- Wall Street Journal: Israeli singer Rita is a hit in Iran - Iran-born Rita's new album sung in Persian is sold secretly in Iran and youth dance to her songs at underground clubs. (Yedioth, p. 18)
- Tunisian director faces harsh criticism from home over Israel visit - Nadia El Fani's visit for Democracy and Religion Forum elicits harsh reactions but she says: 'I have always opposed Zionist Israel, I will do it in Tel Aviv too.' (Ynet)
- Kuwaiti gets 10 years for Twitter blasphemy (Agencies, Ynet)
- UN nuclear watchdog chief: Fresh round of talks with Iran to take place Friday - IAEA head Yukiya Amano says agency will meet Friday with representatives of Islamic Republic; diplomats in Vienna claim Iran has not shifted its stance since Amano's visit to Tehran two weeks ago. (Agencies, Haaretz)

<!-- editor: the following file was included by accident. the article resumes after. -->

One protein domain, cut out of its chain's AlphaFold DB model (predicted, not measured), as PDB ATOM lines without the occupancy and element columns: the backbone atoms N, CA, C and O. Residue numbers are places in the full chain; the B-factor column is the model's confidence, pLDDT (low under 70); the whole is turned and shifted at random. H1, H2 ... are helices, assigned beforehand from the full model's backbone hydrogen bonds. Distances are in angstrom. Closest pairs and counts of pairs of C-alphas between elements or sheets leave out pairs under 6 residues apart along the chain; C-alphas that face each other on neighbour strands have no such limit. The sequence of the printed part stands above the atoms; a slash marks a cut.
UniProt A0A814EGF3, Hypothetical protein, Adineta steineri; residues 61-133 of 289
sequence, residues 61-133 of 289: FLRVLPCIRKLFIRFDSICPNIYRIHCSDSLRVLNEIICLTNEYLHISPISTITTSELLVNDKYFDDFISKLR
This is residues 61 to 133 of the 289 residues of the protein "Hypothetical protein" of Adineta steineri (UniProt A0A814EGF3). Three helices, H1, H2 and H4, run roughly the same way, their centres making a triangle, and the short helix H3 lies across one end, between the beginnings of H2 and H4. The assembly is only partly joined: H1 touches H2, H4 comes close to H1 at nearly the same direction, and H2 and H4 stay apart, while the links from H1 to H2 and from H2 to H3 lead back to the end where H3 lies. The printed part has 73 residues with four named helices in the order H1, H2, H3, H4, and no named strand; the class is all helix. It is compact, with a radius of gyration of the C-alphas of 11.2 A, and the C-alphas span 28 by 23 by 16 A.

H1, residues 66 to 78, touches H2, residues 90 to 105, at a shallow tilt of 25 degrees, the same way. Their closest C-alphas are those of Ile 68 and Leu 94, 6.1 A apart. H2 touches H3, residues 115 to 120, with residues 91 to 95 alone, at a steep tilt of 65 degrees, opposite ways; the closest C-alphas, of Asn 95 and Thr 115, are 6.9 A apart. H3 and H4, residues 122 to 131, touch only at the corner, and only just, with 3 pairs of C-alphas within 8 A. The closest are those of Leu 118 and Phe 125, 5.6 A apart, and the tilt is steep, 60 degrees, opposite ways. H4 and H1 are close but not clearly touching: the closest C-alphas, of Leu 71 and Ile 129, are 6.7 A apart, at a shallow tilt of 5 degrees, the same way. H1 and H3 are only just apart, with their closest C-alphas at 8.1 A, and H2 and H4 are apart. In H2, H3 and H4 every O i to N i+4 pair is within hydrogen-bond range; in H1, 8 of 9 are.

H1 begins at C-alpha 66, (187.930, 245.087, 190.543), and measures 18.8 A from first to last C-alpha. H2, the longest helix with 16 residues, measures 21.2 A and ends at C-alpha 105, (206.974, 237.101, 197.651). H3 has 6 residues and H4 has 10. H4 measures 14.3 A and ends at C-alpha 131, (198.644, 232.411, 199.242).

- Syria army kills 15 in shelling near Turkey border (Agencies, Haaretz)
- Syria rebels say they are no longer committed to Annan plan - Opposition forces call for no-fly zone, Libya-style intervention by international community to end Assad's rule. (Agencies, Haaretz)
Blind woman foresees trends for IDF Despite being blind from birth, Cece has been working in classified role in elite IDF intelligence unit for past 15 years. (Yedioth and Ynet)
Muffling the protests of the real victims (Akiva Eldar , Haaretz) We will all have to pay the costs of the Ulpana affair, even as the police investigation has yet to yield a single arrest or indictment.
Lebanon War was no deception (Yitzhak Laor, Haaretz) As a rule, Israelis are unable to repent. The dead have been forgotten. The tens of thousands of dead on the other side are not even counted here. Now on to Iran.